Will residents of Durango finally be treated to an in-town fireworks show?
The city is exploring ways to make it happen after going years without annual shows because of COVID-19 and extreme drought, said Ellen Babers, community events administrator for the city.
“We’re looking for alternatives because it may be a reality that we can’t do the big fireworks anymore,” she said.
The city held four fireworks tests from 6 to 7 p.m. Tuesday at various locations around town. But the tests, which consisted of only one 30- to 60-second burst at each site, weren’t worth planning an evening around, Babers said.
Because standard fireworks are considered too risky during severe drought, the city is trying alternative fireworks that are designed differently. Specifically, the city tested “close-proximity” fireworks that are designed to burn up completely without a trace, she said.
The close-proximity fireworks shoot only 125 to 250 feet into the air and are designed so spectators can be as near as 50 to 80 feet away, although the best viewing distance is from 1,200 feet away, Babers said.
She said the close-proximity fireworks are similar to the types of fireworks used during the opening ceremonies at the Olympics and football games at Denver’s Mile High Stadium.
The city is working with Zambelli Fireworks, its contracted fireworks provider, to see if the alternative fireworks might be a good fit for this year’s planned Fourth of July show, she said.
The city tested both safety and impact. In other words, are the alternative fireworks safe and are they enjoyable? Babers said the Durango Fire Protection District and Fire Marshal Karola Hanks were present at the test sites to observe the fireworks in action.
“They (the fireworks) are designed to have no fallout, but they need to look at it from a fire point of view nonetheless,” Babers said.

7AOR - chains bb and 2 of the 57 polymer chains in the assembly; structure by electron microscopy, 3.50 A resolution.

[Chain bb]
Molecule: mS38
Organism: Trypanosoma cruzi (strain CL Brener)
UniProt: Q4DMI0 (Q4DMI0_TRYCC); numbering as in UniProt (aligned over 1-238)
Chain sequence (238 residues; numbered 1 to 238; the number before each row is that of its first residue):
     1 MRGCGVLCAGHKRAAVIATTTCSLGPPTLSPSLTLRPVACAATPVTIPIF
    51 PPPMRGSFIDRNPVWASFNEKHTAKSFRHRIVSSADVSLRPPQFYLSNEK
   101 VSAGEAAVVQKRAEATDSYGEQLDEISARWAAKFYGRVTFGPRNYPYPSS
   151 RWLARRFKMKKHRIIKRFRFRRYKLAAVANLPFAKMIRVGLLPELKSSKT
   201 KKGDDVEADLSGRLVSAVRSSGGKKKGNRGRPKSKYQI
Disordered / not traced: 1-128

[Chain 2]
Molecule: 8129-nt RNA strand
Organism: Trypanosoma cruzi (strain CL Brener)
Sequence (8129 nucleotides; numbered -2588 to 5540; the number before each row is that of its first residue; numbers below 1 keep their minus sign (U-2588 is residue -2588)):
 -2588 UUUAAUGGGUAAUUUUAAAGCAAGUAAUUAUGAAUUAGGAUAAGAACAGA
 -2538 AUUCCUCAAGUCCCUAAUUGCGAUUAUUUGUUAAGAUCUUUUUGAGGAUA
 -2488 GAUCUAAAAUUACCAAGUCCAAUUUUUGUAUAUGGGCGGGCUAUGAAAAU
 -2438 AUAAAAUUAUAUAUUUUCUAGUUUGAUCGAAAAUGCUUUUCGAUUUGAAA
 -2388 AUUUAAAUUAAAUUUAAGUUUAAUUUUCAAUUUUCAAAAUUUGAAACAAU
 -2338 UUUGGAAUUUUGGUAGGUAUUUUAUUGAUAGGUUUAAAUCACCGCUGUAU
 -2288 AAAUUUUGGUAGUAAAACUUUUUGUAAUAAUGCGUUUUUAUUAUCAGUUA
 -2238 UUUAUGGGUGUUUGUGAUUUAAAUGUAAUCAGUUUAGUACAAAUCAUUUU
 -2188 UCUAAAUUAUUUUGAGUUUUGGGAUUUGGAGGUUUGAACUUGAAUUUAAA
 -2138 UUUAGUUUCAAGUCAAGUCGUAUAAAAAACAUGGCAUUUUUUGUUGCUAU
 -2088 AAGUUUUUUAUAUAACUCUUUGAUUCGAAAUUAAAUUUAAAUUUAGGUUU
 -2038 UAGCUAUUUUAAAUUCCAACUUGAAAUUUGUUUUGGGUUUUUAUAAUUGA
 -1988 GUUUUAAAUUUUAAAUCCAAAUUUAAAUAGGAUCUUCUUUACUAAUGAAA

To gauge how enjoyable the close-proximity fireworks are, the city stationed spectators at varying points around town who try to imagine how the fireworks might look on the night of July 4. They checked for visibility and impressiveness.
“I have spotters all over the city at different locations,” Babers said.
The tests were planned to be held at several locations around town. Greenmount Cemetery, the Transit Center parking lot, the Transit Center roof, the 9-R Administration Building roof and La Plata County Fairgrounds Rodeo Arena floor were all possible testing grounds.
In a written notice, Babers said traffic control wouldn’t be needed although the Colorado Department of Transportation approved the placement of two message boards on Camino del Rio.
She said residents who might have spotted the fireworks as they were being tested had no need to report them to the fire department. Just one test up to about a minute long was planned for each location.
The city has considered other alternatives to traditional fireworks such as drone shows and laser light shows.
Fourth of July festivities through the city will be spread out across Sunday, July 3, and Monday, July 4, this year, said Tim Walsworth at January’s Business Improvement District meeting.
“Fireworks are hard in the age of climate change,” he said at the time.